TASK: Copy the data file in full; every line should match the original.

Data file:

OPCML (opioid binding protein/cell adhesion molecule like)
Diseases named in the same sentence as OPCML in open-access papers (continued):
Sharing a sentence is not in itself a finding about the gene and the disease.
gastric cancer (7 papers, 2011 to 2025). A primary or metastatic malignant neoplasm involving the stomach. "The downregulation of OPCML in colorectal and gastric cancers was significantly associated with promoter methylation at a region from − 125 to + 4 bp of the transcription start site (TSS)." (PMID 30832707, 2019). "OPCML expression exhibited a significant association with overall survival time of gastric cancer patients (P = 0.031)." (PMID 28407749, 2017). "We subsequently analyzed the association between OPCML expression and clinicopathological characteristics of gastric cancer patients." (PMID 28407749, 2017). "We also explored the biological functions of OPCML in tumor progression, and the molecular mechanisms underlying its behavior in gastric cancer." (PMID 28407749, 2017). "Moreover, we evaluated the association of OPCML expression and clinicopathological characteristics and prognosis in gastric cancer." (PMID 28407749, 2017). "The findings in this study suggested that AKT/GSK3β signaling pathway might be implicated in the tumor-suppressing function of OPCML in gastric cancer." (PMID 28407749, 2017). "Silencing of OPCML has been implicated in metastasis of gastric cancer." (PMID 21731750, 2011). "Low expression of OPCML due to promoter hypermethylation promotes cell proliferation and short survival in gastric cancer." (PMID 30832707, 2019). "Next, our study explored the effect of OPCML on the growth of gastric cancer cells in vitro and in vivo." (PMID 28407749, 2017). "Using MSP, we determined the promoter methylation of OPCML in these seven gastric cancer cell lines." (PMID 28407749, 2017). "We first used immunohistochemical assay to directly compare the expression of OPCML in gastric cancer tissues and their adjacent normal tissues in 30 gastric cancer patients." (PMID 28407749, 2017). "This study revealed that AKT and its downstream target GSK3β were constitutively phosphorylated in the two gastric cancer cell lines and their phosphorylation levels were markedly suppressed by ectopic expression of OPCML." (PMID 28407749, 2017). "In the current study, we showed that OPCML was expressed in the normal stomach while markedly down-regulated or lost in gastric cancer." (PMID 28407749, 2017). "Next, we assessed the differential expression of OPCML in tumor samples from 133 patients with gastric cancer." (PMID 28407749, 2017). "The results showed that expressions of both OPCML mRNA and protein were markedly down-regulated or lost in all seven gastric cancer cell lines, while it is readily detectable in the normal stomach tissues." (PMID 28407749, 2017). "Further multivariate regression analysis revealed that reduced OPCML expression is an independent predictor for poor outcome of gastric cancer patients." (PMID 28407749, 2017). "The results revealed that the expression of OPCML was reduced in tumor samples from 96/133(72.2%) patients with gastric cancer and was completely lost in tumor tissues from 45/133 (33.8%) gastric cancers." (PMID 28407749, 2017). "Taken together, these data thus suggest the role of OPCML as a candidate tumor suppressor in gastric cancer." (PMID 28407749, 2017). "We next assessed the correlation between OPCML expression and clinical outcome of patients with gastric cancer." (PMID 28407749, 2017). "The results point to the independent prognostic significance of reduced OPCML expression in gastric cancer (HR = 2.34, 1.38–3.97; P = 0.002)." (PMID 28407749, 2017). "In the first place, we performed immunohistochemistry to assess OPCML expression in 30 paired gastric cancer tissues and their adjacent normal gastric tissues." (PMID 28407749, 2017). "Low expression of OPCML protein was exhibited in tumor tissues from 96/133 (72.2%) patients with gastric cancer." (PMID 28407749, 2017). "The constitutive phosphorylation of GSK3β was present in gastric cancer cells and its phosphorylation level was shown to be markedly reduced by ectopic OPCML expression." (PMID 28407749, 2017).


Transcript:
OPCML (opioid binding protein/cell adhesion molecule like)
Diseases named in the same sentence as OPCML in open-access papers (continued):
Sharing a sentence is not in itself a finding about the gene and the disease.
gastric cancer (7 papers, 2011 to 2025). A primary or metastatic malignant neoplasm involving the stomach. "The downregulation of OPCML in colorectal and gastric cancers was significantly associated with promoter methylation at a region from − 125 to + 4 bp of the transcription start site (TSS)." (PMID 30832707, 2019). "OPCML expression exhibited a significant association with overall survival time of gastric cancer patients (P = 0.031)." (PMID 28407749, 2017). "We subsequently analyzed the association between OPCML expression and clinicopathological characteristics of gastric cancer patients." (PMID 28407749, 2017). "We also explored the biological functions of OPCML in tumor progression, and the molecular mechanisms underlying its behavior in gastric cancer." (PMID 28407749, 2017). "Moreover, we evaluated the association of OPCML expression and clinicopathological characteristics and prognosis in gastric cancer." (PMID 28407749, 2017). "The findings in this study suggested that AKT/GSK3β signaling pathway might be implicated in the tumor-suppressing function of OPCML in gastric cancer." (PMID 28407749, 2017). "Silencing of OPCML has been implicated in metastasis of gastric cancer." (PMID 21731750, 2011). "Low expression of OPCML due to promoter hypermethylation promotes cell proliferation and short survival in gastric cancer." (PMID 30832707, 2019). "Next, our study explored the effect of OPCML on the growth of gastric cancer cells in vitro and in vivo." (PMID 28407749, 2017). "Using MSP, we determined the promoter methylation of OPCML in these seven gastric cancer cell lines." (PMID 28407749, 2017). "We first used immunohistochemical assay to directly compare the expression of OPCML in gastric cancer tissues and their adjacent normal tissues in 30 gastric cancer patients." (PMID 28407749, 2017). "This study revealed that AKT and its downstream target GSK3β were constitutively phosphorylated in the two gastric cancer cell lines and their phosphorylation levels were markedly suppressed by ectopic expression of OPCML." (PMID 28407749, 2017). "In the current study, we showed that OPCML was expressed in the normal stomach while markedly down-regulated or lost in gastric cancer." (PMID 28407749, 2017). "Next, we assessed the differential expression of OPCML in tumor samples from 133 patients with gastric cancer." (PMID 28407749, 2017). "The results showed that expressions of both OPCML mRNA and protein were markedly down-regulated or lost in all seven gastric cancer cell lines, while it is readily detectable in the normal stomach tissues." (PMID 28407749, 2017). "Further multivariate regression analysis revealed that reduced OPCML expression is an independent predictor for poor outcome of gastric cancer patients." (PMID 28407749, 2017). "The results revealed that the expression of OPCML was reduced in tumor samples from 96/133(72.2%) patients with gastric cancer and was completely lost in tumor tissues from 45/133 (33.8%) gastric cancers." (PMID 28407749, 2017). "Taken together, these data thus suggest the role of OPCML as a candidate tumor suppressor in gastric cancer." (PMID 28407749, 2017). "We next assessed the correlation between OPCML expression and clinical outcome of patients with gastric cancer." (PMID 28407749, 2017). "The results point to the independent prognostic significance of reduced OPCML expression in gastric cancer (HR = 2.34, 1.38–3.97; P = 0.002)." (PMID 28407749, 2017). "In the first place, we performed immunohistochemistry to assess OPCML expression in 30 paired gastric cancer tissues and their adjacent normal gastric tissues." (PMID 28407749, 2017). "Low expression of OPCML protein was exhibited in tumor tissues from 96/133 (72.2%) patients with gastric cancer." (PMID 28407749, 2017). "The constitutive phosphorylation of GSK3β was present in gastric cancer cells and its phosphorylation level was shown to be markedly reduced by ectopic OPCML expression." (PMID 28407749, 2017).